While its ideas are in the now, parts of its story will still be tied for the original. There are many loose narrative threads from The World Ends with You and Final Remix particularly that need to be tied up. If you played the Switch release, you’ve no doubt experienced the post-game addition known as “A New Day.” While I will avoid spoilers here, it does introduce new characters and set up some of the stakes we’ll see in the upcoming title. NEO does follow three years after where “A New Day” left off, but those who missed out on Final Remix won’t be left in the dark.
“We deliberately did not name this game as The World Ends with You 2,” explained Kando. “We went with NEO: The World Ends with You. So you can essentially think of this as a completely different game. We have new protagonists in Rindo, Fret, and Nagi. They’re not aware of what’s going on, and that is essentially going to be the same perspective as new players who’ll be starting with this title. So in that sense, it shouldn’t be an issue for new players to enjoy the Reapers’ Game. That said, for players who have played the original, they’ll have a better understanding and a more in-depth view of the game.”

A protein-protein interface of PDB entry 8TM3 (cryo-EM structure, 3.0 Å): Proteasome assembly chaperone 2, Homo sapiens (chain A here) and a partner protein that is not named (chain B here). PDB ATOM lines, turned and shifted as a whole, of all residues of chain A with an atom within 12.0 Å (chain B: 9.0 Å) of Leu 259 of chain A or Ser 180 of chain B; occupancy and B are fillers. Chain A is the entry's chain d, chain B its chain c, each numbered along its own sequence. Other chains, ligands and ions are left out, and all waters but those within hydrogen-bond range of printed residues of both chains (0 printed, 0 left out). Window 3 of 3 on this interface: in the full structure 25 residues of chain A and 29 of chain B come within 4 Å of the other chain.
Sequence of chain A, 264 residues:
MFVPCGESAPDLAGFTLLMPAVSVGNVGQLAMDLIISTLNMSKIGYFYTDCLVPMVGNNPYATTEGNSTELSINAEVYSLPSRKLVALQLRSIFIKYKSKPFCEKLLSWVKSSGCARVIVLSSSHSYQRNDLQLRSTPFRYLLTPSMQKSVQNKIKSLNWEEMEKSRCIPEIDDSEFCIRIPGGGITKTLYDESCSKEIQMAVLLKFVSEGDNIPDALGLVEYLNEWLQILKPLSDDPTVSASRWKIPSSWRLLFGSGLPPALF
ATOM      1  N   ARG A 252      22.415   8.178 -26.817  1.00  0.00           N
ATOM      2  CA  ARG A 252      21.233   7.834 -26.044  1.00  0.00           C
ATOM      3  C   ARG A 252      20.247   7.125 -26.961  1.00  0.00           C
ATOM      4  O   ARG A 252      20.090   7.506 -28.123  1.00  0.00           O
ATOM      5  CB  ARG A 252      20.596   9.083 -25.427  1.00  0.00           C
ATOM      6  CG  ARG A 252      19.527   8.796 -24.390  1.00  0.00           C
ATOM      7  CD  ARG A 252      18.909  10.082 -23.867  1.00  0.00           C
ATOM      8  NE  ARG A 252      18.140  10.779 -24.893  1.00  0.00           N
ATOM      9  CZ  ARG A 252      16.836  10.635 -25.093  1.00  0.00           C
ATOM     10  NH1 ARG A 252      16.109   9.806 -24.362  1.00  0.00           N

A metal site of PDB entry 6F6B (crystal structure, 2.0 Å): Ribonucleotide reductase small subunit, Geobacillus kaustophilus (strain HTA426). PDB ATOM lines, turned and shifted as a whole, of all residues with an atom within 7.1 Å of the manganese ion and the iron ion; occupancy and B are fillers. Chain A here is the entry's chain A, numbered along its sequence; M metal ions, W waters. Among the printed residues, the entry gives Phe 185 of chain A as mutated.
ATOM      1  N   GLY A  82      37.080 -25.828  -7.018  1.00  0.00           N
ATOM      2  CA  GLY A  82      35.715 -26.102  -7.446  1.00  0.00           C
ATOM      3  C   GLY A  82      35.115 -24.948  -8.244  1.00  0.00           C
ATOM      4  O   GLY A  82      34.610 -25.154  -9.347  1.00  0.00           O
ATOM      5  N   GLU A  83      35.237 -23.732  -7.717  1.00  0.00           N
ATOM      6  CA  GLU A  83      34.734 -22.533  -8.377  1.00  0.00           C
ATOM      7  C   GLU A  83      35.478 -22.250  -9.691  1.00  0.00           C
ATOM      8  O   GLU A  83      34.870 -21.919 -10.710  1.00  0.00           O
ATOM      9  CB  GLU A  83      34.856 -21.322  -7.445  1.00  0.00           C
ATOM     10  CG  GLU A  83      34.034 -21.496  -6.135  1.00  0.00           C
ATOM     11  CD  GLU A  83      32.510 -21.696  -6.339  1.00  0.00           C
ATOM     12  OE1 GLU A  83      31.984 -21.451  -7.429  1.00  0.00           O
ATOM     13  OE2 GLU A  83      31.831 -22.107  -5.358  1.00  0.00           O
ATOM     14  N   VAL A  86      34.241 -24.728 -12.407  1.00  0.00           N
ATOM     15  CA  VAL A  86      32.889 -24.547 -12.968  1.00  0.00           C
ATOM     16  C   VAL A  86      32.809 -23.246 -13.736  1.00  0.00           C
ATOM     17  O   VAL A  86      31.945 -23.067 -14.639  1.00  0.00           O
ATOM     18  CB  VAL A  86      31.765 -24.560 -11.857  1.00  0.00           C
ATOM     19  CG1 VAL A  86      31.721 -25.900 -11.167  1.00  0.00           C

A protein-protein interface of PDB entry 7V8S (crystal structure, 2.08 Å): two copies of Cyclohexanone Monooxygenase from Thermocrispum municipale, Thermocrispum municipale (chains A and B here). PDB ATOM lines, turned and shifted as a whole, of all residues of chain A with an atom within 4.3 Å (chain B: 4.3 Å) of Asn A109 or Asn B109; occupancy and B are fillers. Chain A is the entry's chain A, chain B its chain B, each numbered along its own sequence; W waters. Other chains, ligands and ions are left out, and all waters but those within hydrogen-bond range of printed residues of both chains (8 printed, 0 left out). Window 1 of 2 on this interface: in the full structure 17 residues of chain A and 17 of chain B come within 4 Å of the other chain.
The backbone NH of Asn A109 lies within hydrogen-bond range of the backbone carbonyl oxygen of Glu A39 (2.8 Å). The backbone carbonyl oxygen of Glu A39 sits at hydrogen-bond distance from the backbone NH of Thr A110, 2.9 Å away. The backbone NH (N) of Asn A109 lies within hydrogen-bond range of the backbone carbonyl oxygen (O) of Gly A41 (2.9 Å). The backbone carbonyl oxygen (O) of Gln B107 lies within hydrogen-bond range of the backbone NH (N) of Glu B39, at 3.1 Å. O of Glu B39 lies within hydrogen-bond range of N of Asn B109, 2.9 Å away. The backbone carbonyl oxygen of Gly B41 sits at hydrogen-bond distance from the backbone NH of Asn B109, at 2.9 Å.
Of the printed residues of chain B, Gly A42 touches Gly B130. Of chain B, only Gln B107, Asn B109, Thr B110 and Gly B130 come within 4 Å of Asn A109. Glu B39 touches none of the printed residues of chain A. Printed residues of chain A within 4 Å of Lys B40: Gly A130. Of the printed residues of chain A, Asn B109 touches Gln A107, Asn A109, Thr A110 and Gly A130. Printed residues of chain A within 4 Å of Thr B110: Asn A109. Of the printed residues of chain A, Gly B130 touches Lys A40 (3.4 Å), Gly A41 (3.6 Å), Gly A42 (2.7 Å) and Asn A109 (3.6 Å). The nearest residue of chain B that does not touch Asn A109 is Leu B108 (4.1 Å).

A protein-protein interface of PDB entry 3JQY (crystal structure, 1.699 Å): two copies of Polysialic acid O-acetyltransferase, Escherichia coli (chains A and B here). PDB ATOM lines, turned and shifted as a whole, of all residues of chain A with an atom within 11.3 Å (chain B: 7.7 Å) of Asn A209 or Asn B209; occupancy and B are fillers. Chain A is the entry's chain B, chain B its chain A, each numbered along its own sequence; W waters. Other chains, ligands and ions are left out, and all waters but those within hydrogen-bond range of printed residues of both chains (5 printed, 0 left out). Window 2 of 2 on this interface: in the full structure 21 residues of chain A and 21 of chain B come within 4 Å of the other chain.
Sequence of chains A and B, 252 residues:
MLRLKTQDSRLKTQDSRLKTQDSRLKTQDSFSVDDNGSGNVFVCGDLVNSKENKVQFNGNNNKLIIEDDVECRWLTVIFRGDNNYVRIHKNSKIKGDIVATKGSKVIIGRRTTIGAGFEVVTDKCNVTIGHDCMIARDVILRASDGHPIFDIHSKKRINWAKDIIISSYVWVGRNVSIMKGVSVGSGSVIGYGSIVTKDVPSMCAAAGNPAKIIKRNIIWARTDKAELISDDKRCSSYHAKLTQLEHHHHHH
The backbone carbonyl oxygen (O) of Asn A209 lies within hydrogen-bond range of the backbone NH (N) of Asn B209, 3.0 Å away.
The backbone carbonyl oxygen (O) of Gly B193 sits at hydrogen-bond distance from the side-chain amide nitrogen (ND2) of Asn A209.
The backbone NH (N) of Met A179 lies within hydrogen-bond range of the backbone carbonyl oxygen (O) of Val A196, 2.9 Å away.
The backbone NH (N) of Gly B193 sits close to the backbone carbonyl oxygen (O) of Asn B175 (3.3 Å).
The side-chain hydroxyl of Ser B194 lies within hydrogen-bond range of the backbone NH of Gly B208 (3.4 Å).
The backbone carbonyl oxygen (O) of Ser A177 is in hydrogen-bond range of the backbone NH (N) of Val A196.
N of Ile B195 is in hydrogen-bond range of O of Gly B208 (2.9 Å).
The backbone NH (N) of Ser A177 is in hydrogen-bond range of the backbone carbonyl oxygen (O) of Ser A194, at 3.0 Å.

Returning players may recognize more faces than those joining the series with this sequel, but there are still elements that’ll be new to them. Most notably, the changes to the Reapers’ Game itself. In the original, Neku and a partner fought together against the Noise and the whims of the Reapers to make it out of the game alive. In NEO, players will control a team of four as they fight not only the Noise but other teams as well.
“As you saw in the last trailer, you have the Wicked Twisters, which is the protagonist team,” Kando said, “and they’re going to be participating with other teams in the Reapers’ Game. There are going to be multiple teams that fight against each other, and you’ll be able to see the interactions with the other teams, their members, and, of course, the Reapers; and all those different interactions with all of these people is going to be the pillar of the game’s storyline.”